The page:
Polymers are macromolecules, which means very large molecules. Each polymer is a chain of identical or similar links called monomers.
How are monomers linked together to form polymers?
The process of linking monomers is known as condensation, or dehydration synthesis. Remember that the term synthesis always indicates that something is being made–building blocks of chemicals are being linked together by electrical forces called bonds.
Covalent bonds are formed between two atoms that share electrons.
For each monomer added to the polymer chain, one molecule of water is removed. Each molecule of water is made of two hydrogen atoms and one oxygen atom.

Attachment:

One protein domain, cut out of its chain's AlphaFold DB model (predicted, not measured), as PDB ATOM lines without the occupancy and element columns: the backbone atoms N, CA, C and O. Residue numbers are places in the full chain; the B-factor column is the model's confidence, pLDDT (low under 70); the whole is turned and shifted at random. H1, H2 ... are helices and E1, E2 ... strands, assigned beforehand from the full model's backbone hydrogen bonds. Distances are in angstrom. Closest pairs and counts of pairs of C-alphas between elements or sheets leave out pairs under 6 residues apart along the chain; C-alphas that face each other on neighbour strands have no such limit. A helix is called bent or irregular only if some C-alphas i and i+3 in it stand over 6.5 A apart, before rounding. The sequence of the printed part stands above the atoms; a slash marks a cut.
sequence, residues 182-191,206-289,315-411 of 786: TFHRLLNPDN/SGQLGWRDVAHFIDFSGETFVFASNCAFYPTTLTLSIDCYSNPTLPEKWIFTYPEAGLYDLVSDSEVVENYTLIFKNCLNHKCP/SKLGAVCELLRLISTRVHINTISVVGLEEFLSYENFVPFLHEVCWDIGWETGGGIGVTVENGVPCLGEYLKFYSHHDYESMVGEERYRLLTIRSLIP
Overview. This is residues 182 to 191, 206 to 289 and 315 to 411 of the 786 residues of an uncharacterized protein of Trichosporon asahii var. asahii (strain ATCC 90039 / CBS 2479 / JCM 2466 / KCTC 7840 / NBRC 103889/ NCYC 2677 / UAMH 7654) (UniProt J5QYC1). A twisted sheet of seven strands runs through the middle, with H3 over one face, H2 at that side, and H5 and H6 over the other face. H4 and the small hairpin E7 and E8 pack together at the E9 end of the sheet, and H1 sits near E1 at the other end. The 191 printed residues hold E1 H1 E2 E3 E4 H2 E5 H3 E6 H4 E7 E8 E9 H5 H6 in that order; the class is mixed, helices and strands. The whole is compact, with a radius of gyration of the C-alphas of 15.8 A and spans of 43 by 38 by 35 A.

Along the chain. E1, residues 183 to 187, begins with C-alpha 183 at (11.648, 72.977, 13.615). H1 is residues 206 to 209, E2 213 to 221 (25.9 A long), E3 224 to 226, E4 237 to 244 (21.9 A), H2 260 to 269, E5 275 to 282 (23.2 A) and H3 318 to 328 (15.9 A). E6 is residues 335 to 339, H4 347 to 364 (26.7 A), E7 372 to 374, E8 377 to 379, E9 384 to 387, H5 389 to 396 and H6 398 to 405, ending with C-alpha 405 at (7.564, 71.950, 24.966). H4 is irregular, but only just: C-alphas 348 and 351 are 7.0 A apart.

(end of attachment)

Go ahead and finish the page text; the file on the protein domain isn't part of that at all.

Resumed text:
The diagram shows the dehydration of when two monomers link together. Notice that each monomer contributes part of the water molecule. The orange colored monomer contributes one hydrogen (H) while the purple colored monomer contributes one hydroxyl group (OH). Together the hydrogen and hydroxyl group form one molecule of water.
A covalent bond links the two monomers.
Anabolism are the pathways that connect small units forming larger molecules. This requires energy. Names for the building of polymers are: condensation, dehydration synthesis and polymerization.
How are Polymers Disassembled to Separate Monomers?
Hydrolysis is the chemical reaction that disassembles connected monomers. It other words, hydrolysis is a catabolic reaction, which are the pathways that break down large molecules into small units with the release of energy.
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